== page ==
A new report from the Economic and Social Research Institute says the economy will have another year of strong growth this year and next.
It forecasts unemployment falling to around 5% in 2018, and the Government achieving a small surplus.
It says keeping growth on a sustainable path will be the key policy challenge next year.
Strong growth in jobs and tax revenues point to an economy that should grow at about 5% this year, and just over 4% next year.
It is domestic factors rather than exports that are powering this growth, as the economy continues its strong rebound from the economic crisis.
The ESRI has based its growth forecast on the revenue growth seen in the monthly Exchequer returns, and the growth in employment recorded quarterly by the CSO.
But there are some dark clouds, notably Brexit, which may already be impacting on the most exposed sectors, with the ESRI noting negative investment levels in the food and agriculture sector over the past 18 months.
Interest rates that are much higher than the Euro Area average may also be holding back investment in the SME sector here, which is also more Brexit exposed.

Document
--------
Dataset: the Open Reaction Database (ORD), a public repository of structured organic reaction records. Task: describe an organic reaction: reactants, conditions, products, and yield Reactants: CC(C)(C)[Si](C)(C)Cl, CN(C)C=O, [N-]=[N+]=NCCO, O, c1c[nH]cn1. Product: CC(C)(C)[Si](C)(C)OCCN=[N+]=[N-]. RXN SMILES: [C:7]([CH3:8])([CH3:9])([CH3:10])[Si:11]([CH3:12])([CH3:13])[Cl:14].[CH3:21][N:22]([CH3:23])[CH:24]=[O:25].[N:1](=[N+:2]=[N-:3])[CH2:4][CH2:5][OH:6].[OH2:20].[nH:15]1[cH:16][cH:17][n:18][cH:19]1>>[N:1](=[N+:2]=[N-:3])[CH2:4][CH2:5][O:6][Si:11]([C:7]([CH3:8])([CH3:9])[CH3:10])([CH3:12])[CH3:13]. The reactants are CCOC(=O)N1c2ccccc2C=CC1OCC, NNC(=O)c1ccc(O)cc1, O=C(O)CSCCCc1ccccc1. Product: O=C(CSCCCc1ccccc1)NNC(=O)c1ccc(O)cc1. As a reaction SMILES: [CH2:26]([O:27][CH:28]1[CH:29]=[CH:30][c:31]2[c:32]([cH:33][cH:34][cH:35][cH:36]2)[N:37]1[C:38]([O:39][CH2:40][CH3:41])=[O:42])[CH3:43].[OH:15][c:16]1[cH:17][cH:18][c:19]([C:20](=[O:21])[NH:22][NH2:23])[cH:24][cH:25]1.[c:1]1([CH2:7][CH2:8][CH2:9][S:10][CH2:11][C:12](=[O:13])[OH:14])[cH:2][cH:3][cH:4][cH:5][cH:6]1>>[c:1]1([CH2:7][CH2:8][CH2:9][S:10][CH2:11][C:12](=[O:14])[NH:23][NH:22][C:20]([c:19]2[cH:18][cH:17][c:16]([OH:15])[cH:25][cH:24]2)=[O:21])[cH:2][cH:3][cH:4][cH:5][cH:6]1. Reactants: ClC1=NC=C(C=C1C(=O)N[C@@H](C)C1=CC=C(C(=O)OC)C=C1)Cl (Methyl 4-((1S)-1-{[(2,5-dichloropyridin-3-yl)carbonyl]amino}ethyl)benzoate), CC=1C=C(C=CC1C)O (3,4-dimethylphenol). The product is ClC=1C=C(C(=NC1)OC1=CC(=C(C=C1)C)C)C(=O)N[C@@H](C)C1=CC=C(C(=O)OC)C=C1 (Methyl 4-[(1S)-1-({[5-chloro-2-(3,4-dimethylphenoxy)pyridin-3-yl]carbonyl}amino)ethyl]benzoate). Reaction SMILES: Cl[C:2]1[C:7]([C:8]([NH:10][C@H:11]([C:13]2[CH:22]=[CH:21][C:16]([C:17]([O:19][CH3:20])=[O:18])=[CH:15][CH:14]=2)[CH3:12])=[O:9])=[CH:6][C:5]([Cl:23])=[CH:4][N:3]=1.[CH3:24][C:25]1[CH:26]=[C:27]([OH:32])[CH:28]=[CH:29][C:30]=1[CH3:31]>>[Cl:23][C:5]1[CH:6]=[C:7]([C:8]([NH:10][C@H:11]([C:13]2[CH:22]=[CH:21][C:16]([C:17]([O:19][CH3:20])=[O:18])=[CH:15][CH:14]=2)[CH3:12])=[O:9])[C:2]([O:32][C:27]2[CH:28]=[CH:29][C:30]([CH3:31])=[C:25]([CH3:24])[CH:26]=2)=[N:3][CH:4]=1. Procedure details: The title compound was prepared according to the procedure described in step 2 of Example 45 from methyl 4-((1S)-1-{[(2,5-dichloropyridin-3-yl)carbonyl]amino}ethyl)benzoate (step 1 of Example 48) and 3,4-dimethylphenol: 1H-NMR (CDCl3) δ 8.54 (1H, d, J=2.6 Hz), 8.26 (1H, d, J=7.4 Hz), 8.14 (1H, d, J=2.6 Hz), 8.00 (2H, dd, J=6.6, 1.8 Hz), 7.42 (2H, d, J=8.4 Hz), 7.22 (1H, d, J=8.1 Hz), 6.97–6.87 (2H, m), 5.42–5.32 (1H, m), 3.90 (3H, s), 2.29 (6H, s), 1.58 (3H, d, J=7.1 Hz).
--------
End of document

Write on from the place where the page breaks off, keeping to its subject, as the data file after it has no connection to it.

Without investment, industries face an uphill battle to grow, and the ESRI is looking closely into investment by Irish-owned companies over the coming months.
Brexit may also be affecting the performance of the UK economy.
It notes the big downward revision to UK growth forecasts by the Office for Budget Responsibility, the UK's fiscal watchdog.
The ESRI says this "illustrates the precarious nature of the UK economy especially given the uncertainties of the Brexit outcome".
It says that while Ireland's trade has diversified in recent times "the performance of our closest neighbour is still important in generating external sources of growth for the domestic economy".
Irish-owned firms are far more likely to have a very high proportion of their foreign trade with the UK than the less jobs' rich multinational sector, which is more diversified in its export destinations.
Article by RTE